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Monday, May 29, 2006

The Future of Disney/Pixar Animation...Marketing Movies Digitally

- Richard Corliss has a piece about Pixar's `Cars' in Time Magazine (he calls it `an instant classic'), which divulges a bit about what's ahead for Disney and Pixar -- perhaps including a return to 2-D animation. Corliss writes:

    ...Lasseter may have an uphill journey: not just keeping Pixar on track (Brad Bird's Ratatouille, about a gourmet rodent in Paris, is next, probably followed by Toy Story 3), but also in steering the Mousemobile back to speed. In 1994, when The Lion King capped a series of animation hits, Disney's bright future seemed as sure a bet as Pixar's does now. Then Toy Story came out, and computer animation took over. Before buying Pixar, a desperate Disney had scuttled its traditional animation unit. Lasseter may restore that. "Of all studios that should be doing 2-D animation, it should be Disney," he says. "We haven't said anything publicly, but I can guarantee you that we're thinking about it. Because I believe in it."

- David Carr's column in today's NY Times is headlined `Studios Turn Thumbs Down on Film Critics.' Studios are looking for new ways of reaching audiences -- particularly online -- that can help them avoid the poison pens of movie reviewers and the need to purchase print ads. Fox Atomic, a division of Fox Filmed Entertainment targeting teens, plans to produce eight movies a year with no accompanying print advertising budget. The Web is a large part of the new strategy. Carr writes:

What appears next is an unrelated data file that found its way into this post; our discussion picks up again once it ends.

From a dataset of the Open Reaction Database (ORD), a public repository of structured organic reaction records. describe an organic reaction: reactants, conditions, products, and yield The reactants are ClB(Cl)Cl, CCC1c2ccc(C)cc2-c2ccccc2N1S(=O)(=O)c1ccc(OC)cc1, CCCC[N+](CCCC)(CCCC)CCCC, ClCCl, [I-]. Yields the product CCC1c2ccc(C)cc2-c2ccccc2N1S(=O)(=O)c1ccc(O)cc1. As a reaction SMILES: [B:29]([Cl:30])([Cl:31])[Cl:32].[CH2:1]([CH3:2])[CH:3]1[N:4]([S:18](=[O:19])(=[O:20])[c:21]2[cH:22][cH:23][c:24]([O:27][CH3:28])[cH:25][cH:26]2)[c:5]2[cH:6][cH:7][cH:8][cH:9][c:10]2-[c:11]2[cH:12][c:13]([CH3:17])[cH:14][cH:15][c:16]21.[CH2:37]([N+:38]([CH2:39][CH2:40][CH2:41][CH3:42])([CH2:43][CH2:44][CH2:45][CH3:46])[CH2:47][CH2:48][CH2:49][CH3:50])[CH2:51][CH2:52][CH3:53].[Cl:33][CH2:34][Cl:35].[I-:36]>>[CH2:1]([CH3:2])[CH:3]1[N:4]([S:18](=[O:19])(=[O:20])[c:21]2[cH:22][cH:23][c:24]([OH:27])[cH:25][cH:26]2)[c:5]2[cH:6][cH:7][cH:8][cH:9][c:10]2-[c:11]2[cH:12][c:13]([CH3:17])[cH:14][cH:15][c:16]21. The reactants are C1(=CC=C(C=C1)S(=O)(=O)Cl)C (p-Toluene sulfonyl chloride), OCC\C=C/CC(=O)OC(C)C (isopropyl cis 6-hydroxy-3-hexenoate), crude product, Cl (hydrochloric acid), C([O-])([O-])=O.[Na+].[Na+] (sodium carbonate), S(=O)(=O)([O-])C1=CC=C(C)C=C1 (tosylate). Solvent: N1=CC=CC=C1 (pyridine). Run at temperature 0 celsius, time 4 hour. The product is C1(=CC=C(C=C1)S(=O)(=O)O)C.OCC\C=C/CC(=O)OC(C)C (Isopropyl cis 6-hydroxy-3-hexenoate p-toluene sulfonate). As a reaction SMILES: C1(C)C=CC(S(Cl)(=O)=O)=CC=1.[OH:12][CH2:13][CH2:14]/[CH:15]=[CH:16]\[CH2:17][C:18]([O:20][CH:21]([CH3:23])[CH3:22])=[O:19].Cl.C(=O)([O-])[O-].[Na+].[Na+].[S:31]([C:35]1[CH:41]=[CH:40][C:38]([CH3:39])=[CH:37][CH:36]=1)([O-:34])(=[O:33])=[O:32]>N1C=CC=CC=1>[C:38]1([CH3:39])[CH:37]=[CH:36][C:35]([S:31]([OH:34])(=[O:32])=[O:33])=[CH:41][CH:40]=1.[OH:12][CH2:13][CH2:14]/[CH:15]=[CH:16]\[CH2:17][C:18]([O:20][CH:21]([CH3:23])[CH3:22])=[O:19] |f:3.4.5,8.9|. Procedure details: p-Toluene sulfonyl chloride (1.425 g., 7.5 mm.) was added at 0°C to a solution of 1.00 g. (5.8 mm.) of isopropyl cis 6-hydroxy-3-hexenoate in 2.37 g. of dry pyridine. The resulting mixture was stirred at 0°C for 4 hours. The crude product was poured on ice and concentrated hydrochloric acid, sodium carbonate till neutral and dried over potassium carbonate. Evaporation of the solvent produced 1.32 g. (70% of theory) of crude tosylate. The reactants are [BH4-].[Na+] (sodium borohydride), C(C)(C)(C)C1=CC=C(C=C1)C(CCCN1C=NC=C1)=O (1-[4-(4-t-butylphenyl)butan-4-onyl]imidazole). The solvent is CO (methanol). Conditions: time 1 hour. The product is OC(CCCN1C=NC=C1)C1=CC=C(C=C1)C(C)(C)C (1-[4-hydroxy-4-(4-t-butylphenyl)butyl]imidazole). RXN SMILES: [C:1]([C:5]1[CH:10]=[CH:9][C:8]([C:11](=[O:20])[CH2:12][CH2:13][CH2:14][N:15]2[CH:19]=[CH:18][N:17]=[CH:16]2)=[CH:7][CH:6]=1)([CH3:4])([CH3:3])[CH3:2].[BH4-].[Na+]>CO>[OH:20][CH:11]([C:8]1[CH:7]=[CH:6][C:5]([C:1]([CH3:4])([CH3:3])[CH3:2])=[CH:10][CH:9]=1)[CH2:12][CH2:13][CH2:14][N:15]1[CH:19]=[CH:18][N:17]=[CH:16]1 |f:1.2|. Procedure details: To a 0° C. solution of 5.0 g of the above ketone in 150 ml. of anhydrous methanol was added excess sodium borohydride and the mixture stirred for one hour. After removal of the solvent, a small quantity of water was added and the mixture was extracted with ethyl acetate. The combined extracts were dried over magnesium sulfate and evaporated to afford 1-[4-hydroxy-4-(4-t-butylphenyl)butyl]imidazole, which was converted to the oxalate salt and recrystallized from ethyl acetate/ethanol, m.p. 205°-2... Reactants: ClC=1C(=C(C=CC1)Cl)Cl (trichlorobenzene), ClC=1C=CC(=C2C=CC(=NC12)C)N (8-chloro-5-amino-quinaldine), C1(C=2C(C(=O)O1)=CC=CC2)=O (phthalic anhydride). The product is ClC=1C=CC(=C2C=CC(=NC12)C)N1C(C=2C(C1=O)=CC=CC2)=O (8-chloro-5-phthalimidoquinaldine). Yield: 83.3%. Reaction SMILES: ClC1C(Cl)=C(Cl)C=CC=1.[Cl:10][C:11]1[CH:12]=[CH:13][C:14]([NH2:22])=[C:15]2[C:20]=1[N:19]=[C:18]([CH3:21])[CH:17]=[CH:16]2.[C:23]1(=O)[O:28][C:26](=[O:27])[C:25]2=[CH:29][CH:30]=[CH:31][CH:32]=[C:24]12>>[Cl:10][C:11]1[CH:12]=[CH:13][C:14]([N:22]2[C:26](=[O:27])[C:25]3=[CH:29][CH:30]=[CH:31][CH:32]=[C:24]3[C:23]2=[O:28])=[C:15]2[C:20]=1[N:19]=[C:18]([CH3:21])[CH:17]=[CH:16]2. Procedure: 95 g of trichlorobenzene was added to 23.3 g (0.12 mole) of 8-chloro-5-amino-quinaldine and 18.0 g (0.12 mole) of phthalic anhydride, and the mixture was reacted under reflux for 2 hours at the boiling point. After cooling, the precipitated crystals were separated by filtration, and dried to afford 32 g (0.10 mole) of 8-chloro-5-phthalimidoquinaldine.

In part, Hollywood is taking some hard lessons from the music industry, which saw the threat but not the opportunity that the Web presented. Witness the prerelease excitement over "Snakes on a Plane," the reductively titled New Line Cinema release starring Samuel L. Jackson and a lot of reptiles, which has become a cult classic on the Web months before its August release., conceived by Brian Finkelstein, a Georgetown law student, has had 500,000 visitors and has become a maypole of kitsch and speculation about the movie.

    "It is an Internet meme," said Mr. Finkelstein. "It is funny and very quickly understood, a simple joke with broad appeal."

    The movie, sometimes known as SoaP for short, is benefiting from a huge no-cost push and New Line is doing more than getting out of the way: the company spent seven figures on an elaborate Web site of its own, and more unusually, shot new SoaP scenes integrating some of the suggestions ricocheting around the Web.


  • The difficulty with these viral marketing strategies is that only a couple of them work per year and studios have no idea which ones will become a word-of-mouth hit.

    By Blogger brian, at 8:05 PM  

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